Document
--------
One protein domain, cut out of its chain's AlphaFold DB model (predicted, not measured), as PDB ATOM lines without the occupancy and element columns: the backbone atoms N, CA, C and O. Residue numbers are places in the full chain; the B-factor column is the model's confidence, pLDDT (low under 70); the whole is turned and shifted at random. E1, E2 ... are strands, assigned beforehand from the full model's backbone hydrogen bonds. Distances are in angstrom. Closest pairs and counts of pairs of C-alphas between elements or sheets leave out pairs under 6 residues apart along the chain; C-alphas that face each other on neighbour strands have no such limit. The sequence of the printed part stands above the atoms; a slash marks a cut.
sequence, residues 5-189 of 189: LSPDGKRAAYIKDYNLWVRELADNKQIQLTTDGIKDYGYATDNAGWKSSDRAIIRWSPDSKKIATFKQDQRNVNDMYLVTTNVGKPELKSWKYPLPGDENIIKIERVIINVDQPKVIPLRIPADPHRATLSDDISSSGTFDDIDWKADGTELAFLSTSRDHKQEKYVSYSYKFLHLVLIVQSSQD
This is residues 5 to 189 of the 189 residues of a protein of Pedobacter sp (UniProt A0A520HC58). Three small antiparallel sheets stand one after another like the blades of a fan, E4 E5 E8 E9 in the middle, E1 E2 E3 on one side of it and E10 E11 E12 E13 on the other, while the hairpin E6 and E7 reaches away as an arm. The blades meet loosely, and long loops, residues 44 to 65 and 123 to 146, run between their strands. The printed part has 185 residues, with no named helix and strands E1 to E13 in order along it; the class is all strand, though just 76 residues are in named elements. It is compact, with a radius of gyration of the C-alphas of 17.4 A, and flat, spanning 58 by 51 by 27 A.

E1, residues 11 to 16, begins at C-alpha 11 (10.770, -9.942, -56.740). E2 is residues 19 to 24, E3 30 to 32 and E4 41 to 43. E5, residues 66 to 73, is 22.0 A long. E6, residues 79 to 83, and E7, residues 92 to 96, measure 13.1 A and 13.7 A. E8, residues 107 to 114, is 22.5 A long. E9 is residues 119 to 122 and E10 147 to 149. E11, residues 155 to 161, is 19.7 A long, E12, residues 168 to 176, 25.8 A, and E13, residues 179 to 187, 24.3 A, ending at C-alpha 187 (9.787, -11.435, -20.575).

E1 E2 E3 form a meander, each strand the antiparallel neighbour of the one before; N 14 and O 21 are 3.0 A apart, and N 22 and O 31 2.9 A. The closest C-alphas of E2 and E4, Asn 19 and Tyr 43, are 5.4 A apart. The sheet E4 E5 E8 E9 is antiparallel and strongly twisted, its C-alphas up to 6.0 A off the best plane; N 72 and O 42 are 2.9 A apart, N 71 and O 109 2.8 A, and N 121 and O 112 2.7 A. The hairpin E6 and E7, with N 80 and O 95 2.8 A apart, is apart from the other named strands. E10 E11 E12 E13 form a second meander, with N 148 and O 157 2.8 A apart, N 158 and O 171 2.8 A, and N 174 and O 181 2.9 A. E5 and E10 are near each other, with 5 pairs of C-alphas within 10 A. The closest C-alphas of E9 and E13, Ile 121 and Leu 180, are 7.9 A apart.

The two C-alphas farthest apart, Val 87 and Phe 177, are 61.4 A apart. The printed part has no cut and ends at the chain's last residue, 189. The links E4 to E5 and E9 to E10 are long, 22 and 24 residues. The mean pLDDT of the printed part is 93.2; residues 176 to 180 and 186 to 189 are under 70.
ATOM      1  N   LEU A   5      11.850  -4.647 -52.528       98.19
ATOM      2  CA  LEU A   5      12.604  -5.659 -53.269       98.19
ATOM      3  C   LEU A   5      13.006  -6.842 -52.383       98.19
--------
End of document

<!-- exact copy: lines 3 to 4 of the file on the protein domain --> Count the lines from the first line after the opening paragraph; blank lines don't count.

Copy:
E1, residues 11 to 16, begins at C-alpha 11 (10.770, -9.942, -56.740). E2 is residues 19 to 24, E3 30 to 32 and E4 41 to 43. E5, residues 66 to 73, is 22.0 A long. E6, residues 79 to 83, and E7, residues 92 to 96, measure 13.1 A and 13.7 A. E8, residues 107 to 114, is 22.5 A long. E9 is residues 119 to 122 and E10 147 to 149. E11, residues 155 to 161, is 19.7 A long, E12, residues 168 to 176, 25.8 A, and E13, residues 179 to 187, 24.3 A, ending at C-alpha 187 (9.787, -11.435, -20.575).

E1 E2 E3 form a meander, each strand the antiparallel neighbour of the one before; N 14 and O 21 are 3.0 A apart, and N 22 and O 31 2.9 A. The closest C-alphas of E2 and E4, Asn 19 and Tyr 43, are 5.4 A apart. The sheet E4 E5 E8 E9 is antiparallel and strongly twisted, its C-alphas up to 6.0 A off the best plane; N 72 and O 42 are 2.9 A apart, N 71 and O 109 2.8 A, and N 121 and O 112 2.7 A. The hairpin E6 and E7, with N 80 and O 95 2.8 A apart, is apart from the other named strands. E10 E11 E12 E13 form a second meander, with N 148 and O 157 2.8 A apart, N 158 and O 171 2.8 A, and N 174 and O 181 2.9 A. E5 and E10 are near each other, with 5 pairs of C-alphas within 10 A. The closest C-alphas of E9 and E13, Ile 121 and Leu 180, are 7.9 A apart.